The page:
Should I get a Lasting Power of Attorney?

If you were to become ill and no longer had the ability to make decisions for yourself, what would happen?

Losing your mental capacity isn’t the nicest question to ponder, but unfortunately it’s a necessary one that not enough of us are thinking about.

According to the Alzheimer’s Society, 850,000 people in the UK suffer from dementia. As just one condition that would reduce your ability to make decisions about your finances, property and health, the burden of responsibility could be left with your family.

What is lasting power of attorney?

Lasting Power of Attorney (LPA) is a legal document that gives you the power to appoint one or more people to make decisions on your behalf when you are no longer able to.

There are two types; one for decisions regarding your health and welfare and one for your property and financial affairs.

For the latter, a person of your choice (attorney) will be appointed and given the power to make decisions on your behalf about money and property, such as managing your bank account or selling your home. On the other hand, an LPA regarding your health and welfare can include decisions about moving into a care home or life-sustaining treatment.

The difference between the two is that a health and welfare LPA can only be used when you’re unable to make your own decisions. However a property and financial affairs LPA can be used as soon as it’s registered, as long as you grant permission.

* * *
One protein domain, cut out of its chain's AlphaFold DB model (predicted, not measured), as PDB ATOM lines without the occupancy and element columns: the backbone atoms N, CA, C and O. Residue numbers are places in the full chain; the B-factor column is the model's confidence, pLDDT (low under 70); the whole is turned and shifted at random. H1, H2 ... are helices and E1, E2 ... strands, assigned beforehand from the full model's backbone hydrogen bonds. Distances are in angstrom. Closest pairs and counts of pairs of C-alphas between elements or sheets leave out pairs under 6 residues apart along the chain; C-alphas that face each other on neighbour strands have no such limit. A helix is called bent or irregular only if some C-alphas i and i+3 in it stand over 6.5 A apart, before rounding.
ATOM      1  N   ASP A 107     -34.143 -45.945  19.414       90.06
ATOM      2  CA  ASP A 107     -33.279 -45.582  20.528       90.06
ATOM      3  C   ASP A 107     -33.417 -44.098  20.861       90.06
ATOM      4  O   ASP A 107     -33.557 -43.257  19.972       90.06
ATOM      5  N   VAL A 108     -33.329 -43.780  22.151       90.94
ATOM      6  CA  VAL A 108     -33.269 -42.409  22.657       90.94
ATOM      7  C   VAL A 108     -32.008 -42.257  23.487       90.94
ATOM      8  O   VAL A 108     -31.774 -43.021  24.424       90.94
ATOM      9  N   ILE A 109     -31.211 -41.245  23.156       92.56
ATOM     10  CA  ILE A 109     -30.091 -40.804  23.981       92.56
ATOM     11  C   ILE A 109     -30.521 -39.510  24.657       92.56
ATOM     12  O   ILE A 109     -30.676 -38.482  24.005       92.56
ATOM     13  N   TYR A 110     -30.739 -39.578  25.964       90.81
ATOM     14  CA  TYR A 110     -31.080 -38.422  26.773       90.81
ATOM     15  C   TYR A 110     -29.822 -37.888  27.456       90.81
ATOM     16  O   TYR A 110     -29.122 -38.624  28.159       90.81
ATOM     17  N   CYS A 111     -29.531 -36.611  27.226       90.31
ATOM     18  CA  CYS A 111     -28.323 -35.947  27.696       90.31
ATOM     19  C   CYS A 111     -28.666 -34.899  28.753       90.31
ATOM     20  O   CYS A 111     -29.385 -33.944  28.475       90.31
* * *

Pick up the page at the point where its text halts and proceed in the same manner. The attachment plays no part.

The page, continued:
Important considerations

Don’t leave it too late – it’s an easy thing to put off but it’s crucial you set up an LPA while you are still mentally able. Once it has been done you and your family will have peace of mind.

It’s not just the older generation that need to consider getting an LPA. Those who take part in extreme sports or go on adventure holidays should also think about planning ahead as a safeguard and for peace of mind.

Who should I choose as my attorney?

You should choose the person you want as your attorney carefully. The person must be over 18 and should be someone you are sure will always act in your best interests.

You can choose to appoint just one person, or more than one. There are also further options for how they can act on your behalf. For example you may decide they always have to make decisions together, or you may decide attorneys can make decisions on their own. There are a variety of options available to you, and it’s essential you consider each carefully before coming to a decision.

While it can be daunting thinking about the future, organising a Lasting Power of Attorney really is the best way to protect your loved ones and give you peace of mind.

Make your appointment to discuss Power of Attorney

Here at Emerald Law, we can help you plan for the future. Whether  you want to discuss power of attorney, or need a wills, trusts and probate solicitor, we are here to help.

We will deal with your enquiry sensitively and discuss the options available to you. Fill out the enquiry form below or call one of our friendly advisors today for a no-obligation consultation.

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